USB memory sticks
Those pen cap-sized memory storage devices known as USB hard drives have become so prevalent many companies are giving them away. Months ago, this newspaper received a press kit in the mail for the Dakar Rally which contained the usual swag of materials; event info, t-shirt, etc. But instead of providing prints of photos for the event, the organizers got creative and put all their photos on a USB stick emblazoned with their logo and strung from a lanyard.
Here in Taiwan, there are so many manufacturers of these inexpensive gadgets it seems every other household has an assembly line in their living room -- which may not be far from the truth. Manufacturing costs are low. It often costs little more to make a USB stick than to assemble a ball-point and some pens actually include a USB storage device under a cap on the non-writing end. Other USB sticks double as digital voice recorders, FM radios, MP3 players, Web cams, Wi-Fi antennae, or any combination of the above. Rarely do their prices rise above US$100.
The ancestor of these devices is of course the floppy disk. I recall having to buy my first 3.5 disk for my high school computer class. Everything I did in that semester-long class fitted onto the 1.44MB disk. Not long after that, disks were sold in packs of 10 and 20 before eventually taking on a new role as drinks coasters.
Portable storage then took the form of Zip and Jazz drives, but these were primarily the property of geeks and designers with huge graphics files. The writable CD became, and remains, the preferred storage for anyone wanting to back up their data ahead of the blue screen of death, but the USB stick has rapidly become the favorite form of removable media.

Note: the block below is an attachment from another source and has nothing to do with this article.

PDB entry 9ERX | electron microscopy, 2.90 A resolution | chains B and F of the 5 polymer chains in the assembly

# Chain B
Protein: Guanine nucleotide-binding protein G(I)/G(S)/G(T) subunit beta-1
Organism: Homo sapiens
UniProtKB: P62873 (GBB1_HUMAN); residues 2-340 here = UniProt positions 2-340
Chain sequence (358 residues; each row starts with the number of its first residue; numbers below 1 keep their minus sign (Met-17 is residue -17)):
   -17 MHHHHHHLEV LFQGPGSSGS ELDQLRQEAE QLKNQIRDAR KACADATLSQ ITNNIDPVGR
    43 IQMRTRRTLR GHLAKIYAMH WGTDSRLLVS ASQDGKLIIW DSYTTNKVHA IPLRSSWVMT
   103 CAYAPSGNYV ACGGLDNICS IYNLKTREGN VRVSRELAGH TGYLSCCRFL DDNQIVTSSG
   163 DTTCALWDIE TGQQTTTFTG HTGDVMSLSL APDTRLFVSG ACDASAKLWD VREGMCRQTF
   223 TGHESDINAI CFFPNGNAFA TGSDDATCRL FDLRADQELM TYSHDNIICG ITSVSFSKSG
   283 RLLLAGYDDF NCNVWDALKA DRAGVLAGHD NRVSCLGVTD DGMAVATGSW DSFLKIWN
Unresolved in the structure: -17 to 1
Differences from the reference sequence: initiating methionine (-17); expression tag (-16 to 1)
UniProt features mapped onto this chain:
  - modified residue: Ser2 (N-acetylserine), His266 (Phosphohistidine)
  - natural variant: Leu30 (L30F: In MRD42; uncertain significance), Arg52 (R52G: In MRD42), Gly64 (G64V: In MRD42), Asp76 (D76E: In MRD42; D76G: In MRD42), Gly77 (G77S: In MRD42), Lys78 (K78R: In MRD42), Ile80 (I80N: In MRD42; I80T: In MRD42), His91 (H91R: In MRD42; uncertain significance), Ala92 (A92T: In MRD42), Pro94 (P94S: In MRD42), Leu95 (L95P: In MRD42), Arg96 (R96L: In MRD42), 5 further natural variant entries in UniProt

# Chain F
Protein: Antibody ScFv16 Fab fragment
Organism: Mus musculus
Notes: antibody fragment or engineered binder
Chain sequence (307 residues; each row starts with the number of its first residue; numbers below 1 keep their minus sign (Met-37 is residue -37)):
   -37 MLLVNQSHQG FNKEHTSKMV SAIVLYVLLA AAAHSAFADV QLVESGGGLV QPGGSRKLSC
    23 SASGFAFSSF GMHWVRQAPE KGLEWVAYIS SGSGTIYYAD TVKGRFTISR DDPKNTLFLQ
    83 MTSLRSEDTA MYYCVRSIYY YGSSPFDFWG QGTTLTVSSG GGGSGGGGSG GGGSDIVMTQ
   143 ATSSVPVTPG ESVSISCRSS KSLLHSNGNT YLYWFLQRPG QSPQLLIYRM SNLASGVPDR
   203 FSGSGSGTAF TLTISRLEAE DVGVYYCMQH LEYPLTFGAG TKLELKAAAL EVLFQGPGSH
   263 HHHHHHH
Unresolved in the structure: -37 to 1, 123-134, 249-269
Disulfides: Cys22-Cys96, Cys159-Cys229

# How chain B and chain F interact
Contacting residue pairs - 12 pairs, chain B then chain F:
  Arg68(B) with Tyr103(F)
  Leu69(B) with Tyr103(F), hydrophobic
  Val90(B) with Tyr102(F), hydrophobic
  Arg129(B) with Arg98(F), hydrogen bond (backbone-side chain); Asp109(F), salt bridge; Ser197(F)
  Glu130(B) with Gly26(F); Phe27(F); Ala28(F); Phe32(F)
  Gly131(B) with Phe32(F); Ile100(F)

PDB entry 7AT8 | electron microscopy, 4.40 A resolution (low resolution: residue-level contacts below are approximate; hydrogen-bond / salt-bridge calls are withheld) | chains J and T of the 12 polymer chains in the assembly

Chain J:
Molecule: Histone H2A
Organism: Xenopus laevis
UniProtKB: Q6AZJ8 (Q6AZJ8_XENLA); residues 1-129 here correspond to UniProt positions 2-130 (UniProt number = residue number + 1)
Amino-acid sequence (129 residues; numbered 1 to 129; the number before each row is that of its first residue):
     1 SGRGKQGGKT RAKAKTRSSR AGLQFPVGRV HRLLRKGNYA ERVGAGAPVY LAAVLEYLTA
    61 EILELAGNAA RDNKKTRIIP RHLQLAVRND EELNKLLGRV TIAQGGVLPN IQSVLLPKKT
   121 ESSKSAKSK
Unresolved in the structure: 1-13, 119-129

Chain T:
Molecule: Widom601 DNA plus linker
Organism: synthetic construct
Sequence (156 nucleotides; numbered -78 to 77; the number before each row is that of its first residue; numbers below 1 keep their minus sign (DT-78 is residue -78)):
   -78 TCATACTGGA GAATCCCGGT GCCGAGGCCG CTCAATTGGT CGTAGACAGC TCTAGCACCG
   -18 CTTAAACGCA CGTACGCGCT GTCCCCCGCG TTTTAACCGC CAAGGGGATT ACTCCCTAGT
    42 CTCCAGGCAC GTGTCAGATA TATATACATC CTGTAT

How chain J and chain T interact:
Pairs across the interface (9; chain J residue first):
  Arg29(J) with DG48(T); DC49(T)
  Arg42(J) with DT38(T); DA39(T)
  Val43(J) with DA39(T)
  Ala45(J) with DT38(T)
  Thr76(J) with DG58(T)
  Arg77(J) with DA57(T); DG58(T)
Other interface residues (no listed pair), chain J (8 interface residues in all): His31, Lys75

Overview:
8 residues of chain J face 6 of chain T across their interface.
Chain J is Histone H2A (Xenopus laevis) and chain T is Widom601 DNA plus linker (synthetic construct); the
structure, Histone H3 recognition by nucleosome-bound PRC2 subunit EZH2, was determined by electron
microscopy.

And why not? The devices have increased in capacity almost as quickly as they've come down in price. Two years ago, a 32MB stick cost about NT$1,200. Now that same amount can buy you 256MB of memory. But why buy a simple, boring memory stick when, for not much more money, you can buy one that will, say, let you listen to the radio or play MP3 files during your workout, or allow you to record verbal reminders throughout the day while it hangs from your key ring? What about one that will record your favorite radio program for you to listen to later in the day?
There are three basic categories of USB stick; those that serve only as memory storage devices, three-in-one devices and, five-in-one devices. The first of these, being the simplest, is the least expensive and the least fun. However, as USB memory storage involves no moving parts, they're also the most solid-state of the devices. This means attaching it to your key chain and throwing it onto the table when you get home is not a problem.
The same cannot be said of USB sticks that double as MP3 players, radios of voice recorders. While there are still not many moving parts in these gadgets, the parts that do move are the buttons and switches that allow you to operate its various functions -- break them and you have a simple USB storage device.
Therefore, one of the most important things to look for in a device -- besides what functions you want it to include -- is how solidly constructed it is. Of the sticks tested for this review, Acer's model (NT$3,000) and the MSI Megastick (NT$2,950) seemed the least likely to shatter if dropped onto the pavement. Both are five-in-one models, meaning they store 128MB of data, play MP3s, have an FM radio receiver and can record radio or take dictation.